When you go to buy something yourself, are you more interested in getting the “New” thing or the “Better” thing? Which one gets you more excited? Note: this even applies to Apple. When they introduce something that’s improved (for ex. speed) it gets a yawn. But when they introduce something new (for ex. Face Time or the iPad) “everyone” gets excited.
Yet, what do most owners and CEOs (and their companies) focus their marketing (and strategy) on? Exactly! Being better than their competitors. “Our technology is 10% faster than theirs.” “We have the best pizza in town.” “Our bank has the best customer service in our city.” “Our music rocks more than your church’s music.” “Our paper towels are the better picker uppers.” Etc. Etc. Etc. And yawn, yawn, yawn.
I don’t know if you read “Blue Ocean Strategy” or not, but the metaphor that Kim and Mauborgne laid out in that book is perfect for this point. Their main idea was/is that most companies attempt to compete in a red ocean (an ocean filled with competitors where each is extracting blood from the other) which leads to commoditization and low margins/profits. Instead, they argue, you want to create a blue ocean where you’re the only one who does what you do–which also leads to uniqueness and higher margins/profits.
In essence, it’s the same point I’m making here about marketing (and strategy). Whenever you’re focusing your attention on being better than someone else, you’ve automatically defaulted to a red ocean marketing strategy. Now, there’s nothing inherently wrong with that strategy. Being able to claim that your product or service is better by some quantifiable measure (Zyrtex works two hours faster than Claritin) is not a terrible marketing strategy. But it doesn’t get the same attraction and attention that something new does (a la Apple).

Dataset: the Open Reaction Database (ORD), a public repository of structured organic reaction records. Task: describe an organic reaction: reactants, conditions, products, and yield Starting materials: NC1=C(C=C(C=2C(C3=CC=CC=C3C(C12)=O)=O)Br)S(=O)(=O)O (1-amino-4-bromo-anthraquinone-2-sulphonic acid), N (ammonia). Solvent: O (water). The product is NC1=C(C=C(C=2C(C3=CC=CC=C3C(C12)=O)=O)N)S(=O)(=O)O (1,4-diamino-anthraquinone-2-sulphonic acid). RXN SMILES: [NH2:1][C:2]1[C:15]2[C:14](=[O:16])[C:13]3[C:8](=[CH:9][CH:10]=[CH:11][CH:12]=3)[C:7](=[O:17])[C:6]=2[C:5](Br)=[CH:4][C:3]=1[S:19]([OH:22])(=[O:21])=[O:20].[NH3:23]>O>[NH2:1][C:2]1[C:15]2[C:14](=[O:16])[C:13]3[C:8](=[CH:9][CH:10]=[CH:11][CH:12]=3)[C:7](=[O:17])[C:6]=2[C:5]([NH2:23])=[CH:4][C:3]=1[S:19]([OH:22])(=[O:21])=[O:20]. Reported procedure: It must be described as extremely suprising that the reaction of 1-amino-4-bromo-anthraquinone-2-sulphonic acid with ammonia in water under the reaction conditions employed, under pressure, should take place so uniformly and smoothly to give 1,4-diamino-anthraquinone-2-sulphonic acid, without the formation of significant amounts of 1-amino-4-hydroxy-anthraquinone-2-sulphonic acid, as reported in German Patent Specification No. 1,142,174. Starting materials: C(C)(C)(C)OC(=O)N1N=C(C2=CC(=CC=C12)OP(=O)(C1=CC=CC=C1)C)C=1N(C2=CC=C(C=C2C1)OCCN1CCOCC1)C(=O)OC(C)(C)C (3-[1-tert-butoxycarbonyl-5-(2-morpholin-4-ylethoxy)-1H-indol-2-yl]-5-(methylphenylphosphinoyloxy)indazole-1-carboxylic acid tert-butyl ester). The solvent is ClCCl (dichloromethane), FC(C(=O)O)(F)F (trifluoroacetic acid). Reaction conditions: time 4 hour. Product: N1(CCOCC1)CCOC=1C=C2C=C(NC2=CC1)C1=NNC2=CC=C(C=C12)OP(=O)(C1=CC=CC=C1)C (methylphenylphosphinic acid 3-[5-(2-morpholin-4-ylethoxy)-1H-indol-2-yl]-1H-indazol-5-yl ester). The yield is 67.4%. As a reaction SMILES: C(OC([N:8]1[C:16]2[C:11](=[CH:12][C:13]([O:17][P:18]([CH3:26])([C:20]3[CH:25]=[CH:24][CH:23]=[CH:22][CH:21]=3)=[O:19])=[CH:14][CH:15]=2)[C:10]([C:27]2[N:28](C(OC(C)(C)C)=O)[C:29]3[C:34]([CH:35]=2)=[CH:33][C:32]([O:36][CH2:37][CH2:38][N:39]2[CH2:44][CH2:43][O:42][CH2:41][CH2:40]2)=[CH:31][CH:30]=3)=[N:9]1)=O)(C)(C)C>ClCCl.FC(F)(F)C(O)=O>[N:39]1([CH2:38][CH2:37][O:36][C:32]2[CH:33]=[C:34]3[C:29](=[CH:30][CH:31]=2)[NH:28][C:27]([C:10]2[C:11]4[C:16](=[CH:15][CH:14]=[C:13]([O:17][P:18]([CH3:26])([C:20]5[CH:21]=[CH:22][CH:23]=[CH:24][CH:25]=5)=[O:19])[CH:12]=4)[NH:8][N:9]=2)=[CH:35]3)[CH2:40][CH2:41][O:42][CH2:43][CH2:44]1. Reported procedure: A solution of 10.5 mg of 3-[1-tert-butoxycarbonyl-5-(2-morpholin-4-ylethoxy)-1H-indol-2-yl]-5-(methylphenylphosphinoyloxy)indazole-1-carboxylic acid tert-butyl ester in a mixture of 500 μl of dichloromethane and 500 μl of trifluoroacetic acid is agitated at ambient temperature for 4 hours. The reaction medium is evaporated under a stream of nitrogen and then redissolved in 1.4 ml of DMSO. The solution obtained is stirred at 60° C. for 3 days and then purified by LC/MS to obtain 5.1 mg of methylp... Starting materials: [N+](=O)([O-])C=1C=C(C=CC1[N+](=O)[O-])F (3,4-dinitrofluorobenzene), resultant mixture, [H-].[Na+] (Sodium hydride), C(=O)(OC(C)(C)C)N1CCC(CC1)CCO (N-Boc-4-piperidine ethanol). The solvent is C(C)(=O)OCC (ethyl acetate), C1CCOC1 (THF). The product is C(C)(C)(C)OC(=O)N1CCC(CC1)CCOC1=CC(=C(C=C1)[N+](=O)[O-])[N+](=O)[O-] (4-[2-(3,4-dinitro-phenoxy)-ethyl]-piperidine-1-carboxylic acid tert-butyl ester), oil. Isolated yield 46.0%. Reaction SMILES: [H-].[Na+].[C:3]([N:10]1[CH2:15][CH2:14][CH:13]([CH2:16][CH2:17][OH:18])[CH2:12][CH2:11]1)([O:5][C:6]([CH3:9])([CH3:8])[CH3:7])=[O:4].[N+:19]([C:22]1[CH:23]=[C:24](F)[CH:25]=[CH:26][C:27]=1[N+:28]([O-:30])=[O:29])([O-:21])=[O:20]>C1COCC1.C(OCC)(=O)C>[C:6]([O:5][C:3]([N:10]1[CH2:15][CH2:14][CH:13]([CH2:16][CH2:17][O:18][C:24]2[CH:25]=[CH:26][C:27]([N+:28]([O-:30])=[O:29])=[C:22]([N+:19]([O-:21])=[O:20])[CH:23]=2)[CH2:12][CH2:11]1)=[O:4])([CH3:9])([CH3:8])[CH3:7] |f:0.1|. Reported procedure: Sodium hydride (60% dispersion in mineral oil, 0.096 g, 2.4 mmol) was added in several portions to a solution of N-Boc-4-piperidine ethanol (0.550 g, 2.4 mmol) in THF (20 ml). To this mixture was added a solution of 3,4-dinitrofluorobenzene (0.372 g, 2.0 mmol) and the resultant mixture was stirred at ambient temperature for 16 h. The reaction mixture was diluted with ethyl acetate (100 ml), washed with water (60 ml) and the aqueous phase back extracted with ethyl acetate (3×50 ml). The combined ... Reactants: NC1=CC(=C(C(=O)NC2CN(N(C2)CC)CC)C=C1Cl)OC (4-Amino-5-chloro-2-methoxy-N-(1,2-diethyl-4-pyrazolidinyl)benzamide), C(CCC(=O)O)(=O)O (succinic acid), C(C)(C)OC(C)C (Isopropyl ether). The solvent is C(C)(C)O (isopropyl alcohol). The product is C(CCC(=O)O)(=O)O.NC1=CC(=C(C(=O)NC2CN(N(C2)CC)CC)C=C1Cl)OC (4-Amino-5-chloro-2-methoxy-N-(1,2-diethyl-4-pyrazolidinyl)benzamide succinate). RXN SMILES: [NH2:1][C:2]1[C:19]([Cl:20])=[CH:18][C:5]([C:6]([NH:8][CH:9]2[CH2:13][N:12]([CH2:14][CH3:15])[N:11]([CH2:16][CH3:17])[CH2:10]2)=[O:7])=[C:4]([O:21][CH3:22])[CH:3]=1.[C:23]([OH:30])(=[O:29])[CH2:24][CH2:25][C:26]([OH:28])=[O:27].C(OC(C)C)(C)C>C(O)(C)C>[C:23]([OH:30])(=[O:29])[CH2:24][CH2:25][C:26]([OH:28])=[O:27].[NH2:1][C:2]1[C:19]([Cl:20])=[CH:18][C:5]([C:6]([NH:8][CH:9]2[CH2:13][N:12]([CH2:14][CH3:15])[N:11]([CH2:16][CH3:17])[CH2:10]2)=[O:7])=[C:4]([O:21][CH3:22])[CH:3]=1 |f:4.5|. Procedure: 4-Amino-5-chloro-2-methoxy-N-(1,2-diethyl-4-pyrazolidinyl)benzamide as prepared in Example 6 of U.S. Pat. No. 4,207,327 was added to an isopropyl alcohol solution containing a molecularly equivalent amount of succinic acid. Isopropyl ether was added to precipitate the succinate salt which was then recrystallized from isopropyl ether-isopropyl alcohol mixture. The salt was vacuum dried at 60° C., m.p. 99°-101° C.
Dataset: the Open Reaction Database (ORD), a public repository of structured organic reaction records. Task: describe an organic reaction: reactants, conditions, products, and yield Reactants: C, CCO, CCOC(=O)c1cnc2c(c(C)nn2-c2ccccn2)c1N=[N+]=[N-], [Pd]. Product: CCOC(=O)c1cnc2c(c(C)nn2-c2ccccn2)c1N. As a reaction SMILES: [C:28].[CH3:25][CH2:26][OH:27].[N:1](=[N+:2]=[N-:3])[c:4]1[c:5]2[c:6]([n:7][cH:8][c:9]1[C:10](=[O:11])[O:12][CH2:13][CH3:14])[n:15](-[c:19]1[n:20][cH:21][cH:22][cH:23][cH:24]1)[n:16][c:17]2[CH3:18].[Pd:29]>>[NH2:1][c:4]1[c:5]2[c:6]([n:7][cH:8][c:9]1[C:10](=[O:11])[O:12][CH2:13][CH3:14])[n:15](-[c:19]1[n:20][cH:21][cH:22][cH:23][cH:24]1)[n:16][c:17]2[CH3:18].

Several years ago, Al Ries and Jack Trout, in their book on the 22 Immutable Laws of Marketing brought this to the forefront, when they said,
“Everyone is interested in what‘s new. Few people are interested in what‘s better.” — Al Ries and Jack Trout
I can’t say it any better. In fact, you may want to write that statement on a wall somewhere (like in your conference room). Most marketing campaigns and strategy sessions are focused on being “better,” which isn’t bad–it’s just not great. What you want to focus on is “new, because ”everyone“ pays attention to the ”new“ and ”different“ or ”unique“ thing. Better just gets lost.
So, as you take a look at your company’s products and services, what can you add or change to create something ”new“ and ”different“ this year? What can you do to set your company apart from all the others in your market space? What could possibly create a blue ocean moment for you?
Once you identify that, make sure you make that the focus of your marketing (and strategy). Why? Because, ”Everyone is interested in what’s new. Few people are interested in what’s better.“
To your accelerated success!
P.S. Twenty minutes after (originally) posting this, I received an email from Apple with the following image at the top. Notice the key word.